S2 – Blog 03: Sundown Towns: What We Learned About Our Own Town

These past few weeks, we’ve been learning about sundown towns and the impact they’ve had on rural America today (Check out the links below). We were stunned to learn that our informed expert Dr. James Loewen (author of Sundown Towns & Lies My Teacher Told Me: Everything Your American History Textbook Got Wrong”) spent many hours conducting research for his book right here in Forgottonia.  Although Dr. Loewen lives on the east coast and conducted research throughout the country, a large portion of his work focused on his home state of Illinois; including the communities of western Illinois, collectively known as Forgottonia.  Dr. Loewen poured over census records, studied maps, and visited with local historians, librarians, and anyone else willing to speak to him. We recommend you get a hold of the book to read for yourself. We’d also encourage you to check out the sundown town database on Loewen’s own website linked here – Loewen’s website – Sundown Towns Database.

Our town, Cuba, is situated in Fulton County located in Western Illinois. While Dr. Loewen was not able to find conclusive evidence that would characterize our community as a sundown town, what he did learn prompted him to categorize us as a “probable” sundown town.

History of course is an argument and much of his data comes from oral tradition, which can be a tricky methodology. In fact, concerning methodology, Dr. Loewen is no stranger to critiques of his work. From what we gather, much of the criticisms based on his book Sundown Towns: A Hidden Dimension of American Racism, possibly centers on an over-dependence on oral tradition.  The Washington Post, for instance, remarked that the research in the book was often vague.

Yet while it’s important to raise questions about methodology, we should understand that communities don’t exactly document whether they were a sundown town or not. Some reports in Cuba, for instance, claim that we had a sundown town sign at the edge of town identifying who was and who was not welcome. Yet no photos, records, or documents of any kind seem to exist to corroborate this claim. Still, we are slow to dismiss this claim because if by chance it did exist, perhaps it was unlikely to be documented; especially in an era before social media.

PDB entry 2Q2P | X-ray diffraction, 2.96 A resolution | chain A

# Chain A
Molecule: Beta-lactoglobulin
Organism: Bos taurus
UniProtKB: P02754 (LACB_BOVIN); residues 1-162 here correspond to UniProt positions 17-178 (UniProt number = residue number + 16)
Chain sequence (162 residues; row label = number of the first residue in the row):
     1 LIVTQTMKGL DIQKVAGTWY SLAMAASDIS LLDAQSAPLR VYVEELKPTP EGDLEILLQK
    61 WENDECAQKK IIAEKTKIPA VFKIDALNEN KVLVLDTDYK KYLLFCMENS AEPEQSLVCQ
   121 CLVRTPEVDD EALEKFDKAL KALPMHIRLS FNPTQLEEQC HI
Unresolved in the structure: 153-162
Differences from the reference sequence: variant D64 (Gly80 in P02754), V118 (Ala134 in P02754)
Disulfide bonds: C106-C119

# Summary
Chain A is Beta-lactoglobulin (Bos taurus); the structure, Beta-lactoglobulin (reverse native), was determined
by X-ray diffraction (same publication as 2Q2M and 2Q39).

Loewen also mentions a local WW2 prison camp in Western Illinois called Camp Ellis. For many natives of Forgottonia, it was possible that their first interaction with African Americans might’ve been with troops who were serving at the prison camp. Apparently during this time, many of the surrounding communities developed a reputation for not welcoming African American soldiers inside local establishments. It goes without saying that this was an unfortunate lesson to learn about the community you love, especially considering the fact that African American soldiers served honorably representing the same country and fighting against the same enemy.  Regrettably, it appears our community in Cuba was not unique in this treatment of African American soldiers.

Fortunately not all the research was cringe worthy. It appears that after WW2, Cuba was blessed to learn a very meaningful lesson about human dignity.  This lesson was initiated when an African American farmer and his family moved into town. According to residents, the family was a much needed addition to our town. The children were well-liked and their behavior helped change the town’s attitude. In fact, it’s thought that our town actually took down the supposed sundown town sign that was meant as a warning to motorists unfamiliar with the community. Although we have yet to authenticate this story (perhaps searching county records, speaking with local historians, nursing home residents, etc. would be a good start), we are hopeful in the wisdom it offers.  

So while further inquiry will always be needed to discover the truth behind oral traditions, the presence of local narratives nonetheless serve as reminders that every community has a collective consciousness and soul that transcend time.  It is foolish to think that past injustices don’t impact the spirit of the community today.  The presence of these stories, with whatever amount of truth there may be, will serve to heal, to teach, and to help us find a way forward.

Be sure to join us as we seek to learn all we can about this topic. Subscribe to our blog and get all new content sent directly to your inbox.  Follow us on social media (we are on Twitter and Facebook) and search iTunes or wherever you find podcasts to subscribe to our Forgottonia Project podcast.

Additional links to our research over Sundown Towns:

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